Why Rates are Rising
The yield on the benchmark 10-year Treasury is up 70 basis points this year, leading many to question the future direction of interest rates. Let’s look at the underlying causes of this and whether those conditions are likely to persist.
As head of economic and financial research at Buckingham Wealth Partners, I’ve been getting lots of questions about rising U.S. interest rates, both short- and longer term, which has surprised many investors and market forecasters. For example, on July 15, 2023, with the 10-year Treasury note at about 3.8%, Bloomberg published an article titled “History Says It’s Time to Buy Long-Term Bonds as Peak Rates Near” in which it noted: “Surveys by Bank of America Corp. and JPMorgan Chase & Co. have found that investors digesting the price action have jacked up their exposure to long-dated bonds.” Among those recommending extending duration was BlackRock President Rob Kapito, who told analysts that buying longer-term bonds was a “once-in-a-generation opportunity.” Defying forecasts, as of September 26 the 10-year yield had risen to 4.56%. With this in mind, let’s examine the factors that help explain why rates have continued to rise. There have been three persistent sellers of Treasury securities, helping to explain rising rates, and I’ve added several more reasons that may have contributed:
- In addition to raising interest rates, the Fed has been engaged in quantitative tightening (QT), shrinking its balance sheet by almost $100 billion every month. That’s draining liquidity, pushing rates higher than they otherwise would be.
- Brazil, Russia, India, China and South Africa (BRICS) countries are actively engaged in reducing their holdings of U.S. dollars as a reserve currency. And other countries are joining them, including Argentina, Iran, Saudi Arabia, Turkey, Venezuela and other Gulf States countries. These countries have all taken steps to reduce their reliance on the U.S. dollar in international trade and finance. The result is that the share of U.S. dollar assets in central bank reserves dropped by 12 percentage points – from 71% when the euro was launched in 1999 to 59% by 2021. The sale of U.S. Treasuries by the central banks of these countries puts upward pressure on rates.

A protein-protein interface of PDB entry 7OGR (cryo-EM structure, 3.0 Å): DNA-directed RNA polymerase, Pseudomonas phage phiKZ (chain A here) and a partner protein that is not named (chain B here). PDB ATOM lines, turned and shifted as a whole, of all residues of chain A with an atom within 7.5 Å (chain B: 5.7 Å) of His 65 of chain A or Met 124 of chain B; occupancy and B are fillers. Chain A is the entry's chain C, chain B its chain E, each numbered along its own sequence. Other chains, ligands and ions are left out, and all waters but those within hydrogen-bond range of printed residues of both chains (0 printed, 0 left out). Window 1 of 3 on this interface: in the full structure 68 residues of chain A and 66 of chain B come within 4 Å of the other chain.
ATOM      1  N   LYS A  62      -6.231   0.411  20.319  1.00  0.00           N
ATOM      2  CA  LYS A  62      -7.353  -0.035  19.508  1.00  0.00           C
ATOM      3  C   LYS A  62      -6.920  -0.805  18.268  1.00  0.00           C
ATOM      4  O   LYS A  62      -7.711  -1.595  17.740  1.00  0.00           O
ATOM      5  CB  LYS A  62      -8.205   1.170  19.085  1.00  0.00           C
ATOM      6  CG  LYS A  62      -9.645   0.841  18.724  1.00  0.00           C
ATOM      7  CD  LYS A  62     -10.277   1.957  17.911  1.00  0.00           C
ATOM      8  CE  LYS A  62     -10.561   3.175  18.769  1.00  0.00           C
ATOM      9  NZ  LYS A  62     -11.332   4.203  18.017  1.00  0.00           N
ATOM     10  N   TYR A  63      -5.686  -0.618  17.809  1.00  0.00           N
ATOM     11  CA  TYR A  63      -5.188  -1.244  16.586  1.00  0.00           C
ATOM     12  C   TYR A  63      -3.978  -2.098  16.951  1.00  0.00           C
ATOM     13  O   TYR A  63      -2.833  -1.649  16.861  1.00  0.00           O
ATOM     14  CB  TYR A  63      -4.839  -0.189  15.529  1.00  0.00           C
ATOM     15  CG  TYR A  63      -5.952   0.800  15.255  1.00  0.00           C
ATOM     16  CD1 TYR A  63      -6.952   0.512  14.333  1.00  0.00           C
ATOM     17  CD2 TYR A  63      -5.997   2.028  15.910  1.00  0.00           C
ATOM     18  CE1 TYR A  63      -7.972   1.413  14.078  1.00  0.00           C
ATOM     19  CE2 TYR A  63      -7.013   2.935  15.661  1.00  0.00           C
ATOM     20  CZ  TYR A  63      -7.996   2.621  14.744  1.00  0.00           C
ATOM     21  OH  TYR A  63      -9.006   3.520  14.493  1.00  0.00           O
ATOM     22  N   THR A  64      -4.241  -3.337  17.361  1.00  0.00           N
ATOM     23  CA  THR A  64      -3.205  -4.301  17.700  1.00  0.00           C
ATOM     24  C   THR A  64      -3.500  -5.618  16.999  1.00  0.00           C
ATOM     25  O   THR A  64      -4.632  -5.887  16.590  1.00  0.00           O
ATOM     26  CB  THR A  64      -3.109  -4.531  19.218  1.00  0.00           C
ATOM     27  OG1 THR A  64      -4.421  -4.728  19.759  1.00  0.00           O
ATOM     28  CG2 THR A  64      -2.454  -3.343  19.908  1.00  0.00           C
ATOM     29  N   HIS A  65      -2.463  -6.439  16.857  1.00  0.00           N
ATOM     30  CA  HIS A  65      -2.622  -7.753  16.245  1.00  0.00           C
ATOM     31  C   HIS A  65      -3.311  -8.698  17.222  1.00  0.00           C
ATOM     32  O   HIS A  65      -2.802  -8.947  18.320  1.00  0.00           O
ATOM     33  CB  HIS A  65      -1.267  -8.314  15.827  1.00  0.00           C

- Among the largest holders of Treasury securities are U.S. banks. The commercial real estate crisis has created a capital problem for banks, especially regional banks. To raise liquidity, they could be forced sellers of Treasury securities, the most liquid asset they hold.
- While the Fed has been tightening monetary policy by raising rates and engaging in QT, the federal government has been engaging in massive fiscal stimulus, running a budget deficit of about 6.3% of GDP at a time of full employment (when we should be running surpluses to slow economic demand). Among the stimulants to the economy were the passage of the CHIPS and Inflation Reduction acts of 2022. The CHIPS act provided roughly $280 billion in new funding to boost domestic research and manufacturing of semiconductors in the United States. The act included $39 billion in subsidies for chip manufacturing on U.S. soil, along with 25% investment tax credits for costs of manufacturing equipment and $13 billion for semiconductor research and workforce training. The Inflation Reduction Act included $663 billion of the law's climate action investments that are embedded in the federal tax code. These bills have provided significant economic stimulus, leading to increased spending on infrastructure at a time of full employment.
- The fiscal deficit, with U.S. debt-to-GDP now exceeding 100% and forecasted to continue rising, has led to the downgrading of our debt rating. That could lead foreign investors to demand a greater risk premium to hold Treasury securities, pushing rates higher. In addition, the deficit leads to the increasing supply of Treasury bonds that must be issued to fund it, putting upward pressure on rates.
- The U.S. economy has been stronger than expected. The manufacturing sector, which accounts for only about 8% of employment, has been in recession since November 2022 as the Fed’s aggressive rate hikes cooled the interest-sensitive sectors of the economy (such as housing, autos, commercial real estate, manufacturing and durable goods). But service-sector spending, which is less sensitive to interest rates and constitutes about 78% of GDP, continues to be strong even as economic growth has slowed. As the following charts show, while the U.S. ISM PMI has been below 50 (contracting) since November 2022 (10 straight months), economic activity in the services sector expanded for the eighth straight month in August, hitting a six-month high of 54.5 (readings above 50 indicate expansion).
- Japanese yield-curve control (YCC) is ending. In July, the Bank of Japan (BOJ) began phasing out its seven-year-old YCC program, or at least took a major step toward an eventual exit. YCC suppressed Japanese bond yields, increasing demand for higher yielding assets such as U.S. Treasury bonds. The phasing out of YCC could be contributing to higher U.S. yields due to reduced demand from Japanese investors.